So. All of this, it seems, goes to show that we are not totally without guidance when it comes to ethical decision making. We have SOME EXTERNAL CRITERIA in helping to guide us in these things. This does not mean that we have to have complete exhaustive knowledge to cover every possible situation. But neither should it mean that those who hold to a “more principled” Christian ethic should be seen as either claiming exhaustive knowledge or being legalistic. What I’m seeking to do is to counter the pendulum swinging in the OTHER, OPPOSITE direction of merely Spirit guidance (along with an ethic of love) which can lead (though not necessarily so) into ethical relativism. Given this, I hope it is starting to shape up as to how one could be a Pharisee with a genuine heartfelt faith and in turn how Christians can follow a new Torah with a genuine heartfelt faith as well.

Law and Spirit: How They Interconnect Pt 3

I want to begin where I left off from the last post. Essentially, the idea that I was trying to convey there was that one could be a Pharisee, attending to the law out of a heart felt and genuine faith-that not everything was formalism and externalism–that there could be a genuine love and “trust in” AND “obedience to God.”

Now, my point was not to say that one could be made righteous upon doing such works and therefore there is no need for a Messiah. The Messiah has come and for our BEING MADE RIGHTEOUS, the works of the law no longer apply.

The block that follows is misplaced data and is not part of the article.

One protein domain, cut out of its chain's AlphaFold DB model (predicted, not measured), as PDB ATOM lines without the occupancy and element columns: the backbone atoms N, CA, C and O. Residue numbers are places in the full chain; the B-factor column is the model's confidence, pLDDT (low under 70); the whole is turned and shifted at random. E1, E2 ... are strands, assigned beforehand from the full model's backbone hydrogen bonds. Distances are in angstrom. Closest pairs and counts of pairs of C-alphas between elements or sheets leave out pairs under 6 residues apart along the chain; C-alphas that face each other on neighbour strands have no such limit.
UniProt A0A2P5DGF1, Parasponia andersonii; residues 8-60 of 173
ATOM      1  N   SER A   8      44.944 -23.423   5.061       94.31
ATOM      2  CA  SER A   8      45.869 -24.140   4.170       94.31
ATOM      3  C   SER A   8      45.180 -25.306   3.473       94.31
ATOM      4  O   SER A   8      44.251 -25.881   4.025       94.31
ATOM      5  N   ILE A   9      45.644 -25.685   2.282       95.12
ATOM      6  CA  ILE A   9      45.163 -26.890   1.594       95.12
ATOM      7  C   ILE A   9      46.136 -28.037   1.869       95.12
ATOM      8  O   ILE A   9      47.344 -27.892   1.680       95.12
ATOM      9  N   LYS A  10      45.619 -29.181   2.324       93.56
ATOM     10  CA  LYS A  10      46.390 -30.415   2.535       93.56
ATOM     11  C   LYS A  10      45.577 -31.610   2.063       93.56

However, in much recent theological literature what this has translated into is that because we have no need for the law in our being made right with God all we have to do is follow the Spirit (listening to that “still small voice”) in whatever situation we are in without ANY external criteria to follow. In other words, freedom in Christ means freedom from the domination of the Law which is to say that the Christian lives a life no longer under a detailed code which regulates each particular action but in the new life of the Spirit (a point that my buddy Randy was attempting to get across in one of his responses to my first post where he says that the Pharisees always asked “Why” to have perfect knowledge in order to know how to respond [live for God] in any given situation).

However, before commencing any further (I will deal with following the Spirit within the next couple of posts) I think it is needful that we recognize two strains in Pauline thought. As indicated above, one is the “indicative.” That is, the indicative is that we are “free ‘in’ Christ”–Christian liberty and the other is, the imperative–our part. Such that it would look something like this:

Indicative: “God is at work in the Christian’s life.”